As anyone who studies behavioral ethics knows or quickly learns, the subject contains a vast amount of material — much of which is primary research. As a result, it is useful to find sources to help categorize the literature of the field. For those interested in the behavioral aspects of legal ethics, Behavioral Legal Ethics by Jennifer Robbennolt and Jean Sternlight stands out as one of the most important. In addition, here are some other resources that I’ve found very useful:
(1) “Behavioral Ethics: Toward a Deeper Understanding of Moral Judgment and Dishonesty” by Max Bazerman & Francesca Gino. This article, by two of the leading researchers in the field, provides an excellent overview of the subject. Particularly helpful is their description of the types of influences that can produce intentional dishonesty compared to those that can produce unintentional dishonesty (note: Max Bazerman’s book, Blind Spots (co-authored with Ann Tenbrunsel), provides one of the most accessible overviews of the field).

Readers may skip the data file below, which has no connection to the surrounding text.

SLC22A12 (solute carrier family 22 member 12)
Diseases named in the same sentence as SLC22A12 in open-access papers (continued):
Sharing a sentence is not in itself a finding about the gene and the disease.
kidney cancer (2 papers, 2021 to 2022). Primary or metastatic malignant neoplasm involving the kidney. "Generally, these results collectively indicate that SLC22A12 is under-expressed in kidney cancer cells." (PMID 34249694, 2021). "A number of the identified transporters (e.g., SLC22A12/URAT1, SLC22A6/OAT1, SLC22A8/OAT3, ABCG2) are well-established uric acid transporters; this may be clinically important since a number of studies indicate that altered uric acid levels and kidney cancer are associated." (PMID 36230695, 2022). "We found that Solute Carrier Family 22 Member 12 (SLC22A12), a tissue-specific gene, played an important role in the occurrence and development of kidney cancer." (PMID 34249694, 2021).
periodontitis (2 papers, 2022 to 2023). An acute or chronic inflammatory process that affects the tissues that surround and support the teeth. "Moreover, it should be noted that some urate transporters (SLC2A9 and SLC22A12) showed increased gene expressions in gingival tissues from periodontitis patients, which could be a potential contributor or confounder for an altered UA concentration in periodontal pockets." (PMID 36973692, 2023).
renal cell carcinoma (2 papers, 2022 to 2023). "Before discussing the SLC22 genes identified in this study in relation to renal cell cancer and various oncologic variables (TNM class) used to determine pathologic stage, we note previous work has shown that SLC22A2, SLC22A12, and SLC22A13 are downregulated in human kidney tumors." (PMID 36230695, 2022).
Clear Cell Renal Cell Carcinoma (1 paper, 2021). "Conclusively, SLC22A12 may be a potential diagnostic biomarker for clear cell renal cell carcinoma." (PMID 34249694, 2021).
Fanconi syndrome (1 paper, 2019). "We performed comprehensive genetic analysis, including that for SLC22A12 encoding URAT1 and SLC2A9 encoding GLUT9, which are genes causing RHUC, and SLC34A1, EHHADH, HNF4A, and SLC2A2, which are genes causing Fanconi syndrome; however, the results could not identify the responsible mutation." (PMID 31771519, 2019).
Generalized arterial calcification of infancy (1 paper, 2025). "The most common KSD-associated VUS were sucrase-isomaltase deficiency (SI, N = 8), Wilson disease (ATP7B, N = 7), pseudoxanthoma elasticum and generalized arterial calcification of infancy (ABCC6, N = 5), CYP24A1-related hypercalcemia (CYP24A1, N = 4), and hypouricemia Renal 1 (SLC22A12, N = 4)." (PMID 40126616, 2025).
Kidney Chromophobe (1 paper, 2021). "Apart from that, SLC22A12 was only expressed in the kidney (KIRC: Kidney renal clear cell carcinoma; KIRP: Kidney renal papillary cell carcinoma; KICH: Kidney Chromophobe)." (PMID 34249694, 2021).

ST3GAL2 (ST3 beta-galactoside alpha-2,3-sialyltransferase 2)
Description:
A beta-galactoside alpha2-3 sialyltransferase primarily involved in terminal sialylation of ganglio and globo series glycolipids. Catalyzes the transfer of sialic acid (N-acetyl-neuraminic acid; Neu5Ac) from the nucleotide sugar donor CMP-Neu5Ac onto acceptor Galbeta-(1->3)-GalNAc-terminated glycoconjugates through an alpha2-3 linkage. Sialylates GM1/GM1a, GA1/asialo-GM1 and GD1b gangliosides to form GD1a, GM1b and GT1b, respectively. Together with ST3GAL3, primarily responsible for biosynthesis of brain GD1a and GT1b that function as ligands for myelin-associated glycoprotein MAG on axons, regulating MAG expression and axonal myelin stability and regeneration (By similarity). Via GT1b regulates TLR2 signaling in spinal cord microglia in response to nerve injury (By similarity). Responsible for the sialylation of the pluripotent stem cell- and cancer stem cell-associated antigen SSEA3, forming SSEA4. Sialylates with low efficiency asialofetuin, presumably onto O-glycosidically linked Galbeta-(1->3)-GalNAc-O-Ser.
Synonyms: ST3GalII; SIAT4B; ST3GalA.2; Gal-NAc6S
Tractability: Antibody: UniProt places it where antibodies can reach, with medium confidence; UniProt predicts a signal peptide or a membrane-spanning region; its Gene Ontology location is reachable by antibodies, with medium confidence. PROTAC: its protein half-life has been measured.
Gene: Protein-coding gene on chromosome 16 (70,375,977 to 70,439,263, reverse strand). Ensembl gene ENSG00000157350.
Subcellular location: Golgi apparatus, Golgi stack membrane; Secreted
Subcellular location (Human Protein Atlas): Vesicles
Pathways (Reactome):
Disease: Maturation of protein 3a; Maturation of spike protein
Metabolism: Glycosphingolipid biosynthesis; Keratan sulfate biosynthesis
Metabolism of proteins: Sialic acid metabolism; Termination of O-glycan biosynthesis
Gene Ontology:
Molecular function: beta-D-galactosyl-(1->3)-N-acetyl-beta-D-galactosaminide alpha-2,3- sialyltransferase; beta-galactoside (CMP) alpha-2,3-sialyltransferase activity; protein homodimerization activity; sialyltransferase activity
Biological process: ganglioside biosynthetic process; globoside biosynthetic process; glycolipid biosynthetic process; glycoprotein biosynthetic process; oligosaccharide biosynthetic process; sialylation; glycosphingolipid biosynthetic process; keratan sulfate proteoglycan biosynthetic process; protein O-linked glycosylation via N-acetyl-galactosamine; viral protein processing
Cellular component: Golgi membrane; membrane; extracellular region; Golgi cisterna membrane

(2) “Ethically Adrift: How Others Pull Our Moral Compass from True North, and How We Can Fix It” by Celia Moore and Francesca Gino. This article, again by leading researchers, situates the discussion of behavioral ethics inside a larger description of the many forces that can cause unethical misconduct inside organizations. The comparison of individual cognitive limitations and social influences that can produce unethical decision-making is particularly helpful.
(3) “Behavioral Ethics Meets Behavioral Law and Economics.” This article, by Yuval Feldman from Bar-Ilan University (who has written extensively about the intersection of behavioral science and law), is very useful in describing the complexity, nuance and areas of disagreement in behavioral ethics literature. It also nicely maps the different sources of research on, and relationship between, behavioral ethics and behavioral law and economics.
If anyone else has found other sources that provide useful overviews of the field, please share. Thanks.